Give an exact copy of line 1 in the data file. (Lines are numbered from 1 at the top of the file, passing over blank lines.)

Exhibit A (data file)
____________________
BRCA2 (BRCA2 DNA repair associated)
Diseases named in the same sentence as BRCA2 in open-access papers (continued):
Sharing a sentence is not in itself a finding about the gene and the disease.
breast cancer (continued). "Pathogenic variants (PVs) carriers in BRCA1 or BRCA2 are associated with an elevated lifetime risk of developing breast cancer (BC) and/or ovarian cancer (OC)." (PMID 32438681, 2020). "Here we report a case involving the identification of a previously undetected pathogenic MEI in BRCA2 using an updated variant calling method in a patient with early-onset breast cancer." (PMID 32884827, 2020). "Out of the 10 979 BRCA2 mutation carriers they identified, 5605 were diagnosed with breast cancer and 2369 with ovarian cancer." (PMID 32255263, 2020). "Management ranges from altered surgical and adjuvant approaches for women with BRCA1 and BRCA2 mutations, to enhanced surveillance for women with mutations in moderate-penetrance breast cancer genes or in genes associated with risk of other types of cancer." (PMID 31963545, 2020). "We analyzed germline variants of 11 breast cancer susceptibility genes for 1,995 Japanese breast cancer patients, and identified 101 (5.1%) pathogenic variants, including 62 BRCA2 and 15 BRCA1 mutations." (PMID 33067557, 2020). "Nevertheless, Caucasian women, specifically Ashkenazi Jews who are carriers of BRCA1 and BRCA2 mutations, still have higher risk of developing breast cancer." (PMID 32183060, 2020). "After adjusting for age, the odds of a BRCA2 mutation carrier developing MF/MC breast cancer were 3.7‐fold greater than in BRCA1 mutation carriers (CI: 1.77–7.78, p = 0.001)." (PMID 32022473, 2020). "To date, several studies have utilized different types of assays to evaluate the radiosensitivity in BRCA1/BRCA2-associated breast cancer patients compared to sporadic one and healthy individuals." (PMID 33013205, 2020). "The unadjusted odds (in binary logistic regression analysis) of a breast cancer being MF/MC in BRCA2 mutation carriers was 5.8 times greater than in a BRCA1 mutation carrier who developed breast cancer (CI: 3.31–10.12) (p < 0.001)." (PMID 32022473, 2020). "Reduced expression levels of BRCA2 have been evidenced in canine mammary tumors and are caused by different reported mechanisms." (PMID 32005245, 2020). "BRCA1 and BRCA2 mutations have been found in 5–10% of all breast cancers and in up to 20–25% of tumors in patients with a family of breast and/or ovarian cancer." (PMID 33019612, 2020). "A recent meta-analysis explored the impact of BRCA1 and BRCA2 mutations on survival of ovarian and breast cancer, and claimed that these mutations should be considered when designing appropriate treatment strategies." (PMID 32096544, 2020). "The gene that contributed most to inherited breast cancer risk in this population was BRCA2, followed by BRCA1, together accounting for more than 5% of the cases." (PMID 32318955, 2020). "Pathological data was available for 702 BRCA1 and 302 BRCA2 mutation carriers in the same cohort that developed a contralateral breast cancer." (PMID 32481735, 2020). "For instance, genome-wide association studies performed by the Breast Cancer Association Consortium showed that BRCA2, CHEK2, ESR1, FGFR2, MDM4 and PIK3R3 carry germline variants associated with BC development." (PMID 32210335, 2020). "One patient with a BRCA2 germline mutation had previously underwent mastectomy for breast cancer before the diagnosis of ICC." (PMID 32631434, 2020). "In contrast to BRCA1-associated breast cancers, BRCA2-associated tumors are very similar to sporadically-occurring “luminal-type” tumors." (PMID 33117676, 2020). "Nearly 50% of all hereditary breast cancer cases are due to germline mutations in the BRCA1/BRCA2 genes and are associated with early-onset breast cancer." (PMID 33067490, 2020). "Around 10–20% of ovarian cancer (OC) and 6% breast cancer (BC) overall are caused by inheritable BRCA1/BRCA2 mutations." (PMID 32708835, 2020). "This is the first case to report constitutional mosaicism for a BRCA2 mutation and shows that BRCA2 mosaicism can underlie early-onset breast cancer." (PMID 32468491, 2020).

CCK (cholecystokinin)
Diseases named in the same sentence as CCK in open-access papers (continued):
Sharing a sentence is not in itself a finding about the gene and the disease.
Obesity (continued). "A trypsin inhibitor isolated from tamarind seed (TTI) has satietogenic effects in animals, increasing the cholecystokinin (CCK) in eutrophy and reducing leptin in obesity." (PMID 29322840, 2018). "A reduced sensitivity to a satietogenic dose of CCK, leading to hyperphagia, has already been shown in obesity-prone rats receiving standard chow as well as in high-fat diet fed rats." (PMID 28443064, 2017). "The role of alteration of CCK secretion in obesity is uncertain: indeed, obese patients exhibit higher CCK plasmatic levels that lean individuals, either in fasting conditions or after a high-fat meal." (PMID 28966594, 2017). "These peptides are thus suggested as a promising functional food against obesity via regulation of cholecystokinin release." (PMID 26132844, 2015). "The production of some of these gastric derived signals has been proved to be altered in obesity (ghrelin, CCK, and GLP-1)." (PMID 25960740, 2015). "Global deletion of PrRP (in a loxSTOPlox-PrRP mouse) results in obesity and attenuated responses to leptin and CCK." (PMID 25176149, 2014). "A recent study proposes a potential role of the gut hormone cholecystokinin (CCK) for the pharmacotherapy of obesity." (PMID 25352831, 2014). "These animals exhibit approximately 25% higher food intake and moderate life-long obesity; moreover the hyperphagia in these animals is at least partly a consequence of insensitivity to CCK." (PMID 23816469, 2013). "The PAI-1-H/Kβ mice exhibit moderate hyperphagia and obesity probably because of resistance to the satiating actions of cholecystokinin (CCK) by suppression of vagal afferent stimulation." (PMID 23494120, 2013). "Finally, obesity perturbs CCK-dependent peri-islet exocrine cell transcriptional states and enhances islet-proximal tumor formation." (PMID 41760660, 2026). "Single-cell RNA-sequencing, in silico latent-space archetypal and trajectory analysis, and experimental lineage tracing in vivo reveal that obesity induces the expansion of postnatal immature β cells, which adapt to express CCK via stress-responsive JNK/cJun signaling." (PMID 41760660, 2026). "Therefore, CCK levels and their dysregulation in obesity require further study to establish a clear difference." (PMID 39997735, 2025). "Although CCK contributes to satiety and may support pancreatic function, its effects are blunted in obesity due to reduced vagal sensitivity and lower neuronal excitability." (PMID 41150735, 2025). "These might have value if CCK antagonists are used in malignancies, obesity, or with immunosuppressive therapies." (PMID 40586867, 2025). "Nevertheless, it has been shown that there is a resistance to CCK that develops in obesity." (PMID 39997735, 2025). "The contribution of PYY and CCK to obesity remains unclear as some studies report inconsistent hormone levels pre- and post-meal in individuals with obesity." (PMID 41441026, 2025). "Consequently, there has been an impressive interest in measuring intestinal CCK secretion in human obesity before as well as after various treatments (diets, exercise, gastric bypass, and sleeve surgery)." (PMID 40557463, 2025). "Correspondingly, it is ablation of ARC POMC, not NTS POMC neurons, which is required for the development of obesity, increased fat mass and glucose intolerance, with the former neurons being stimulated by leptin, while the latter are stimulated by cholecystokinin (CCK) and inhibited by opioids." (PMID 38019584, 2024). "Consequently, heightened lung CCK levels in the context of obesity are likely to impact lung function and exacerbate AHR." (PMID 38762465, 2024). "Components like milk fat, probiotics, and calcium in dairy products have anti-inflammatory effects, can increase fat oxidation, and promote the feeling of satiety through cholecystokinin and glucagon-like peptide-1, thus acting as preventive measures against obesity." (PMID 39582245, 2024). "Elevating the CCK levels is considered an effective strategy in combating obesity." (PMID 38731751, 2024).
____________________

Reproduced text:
BRCA2 (BRCA2 DNA repair associated)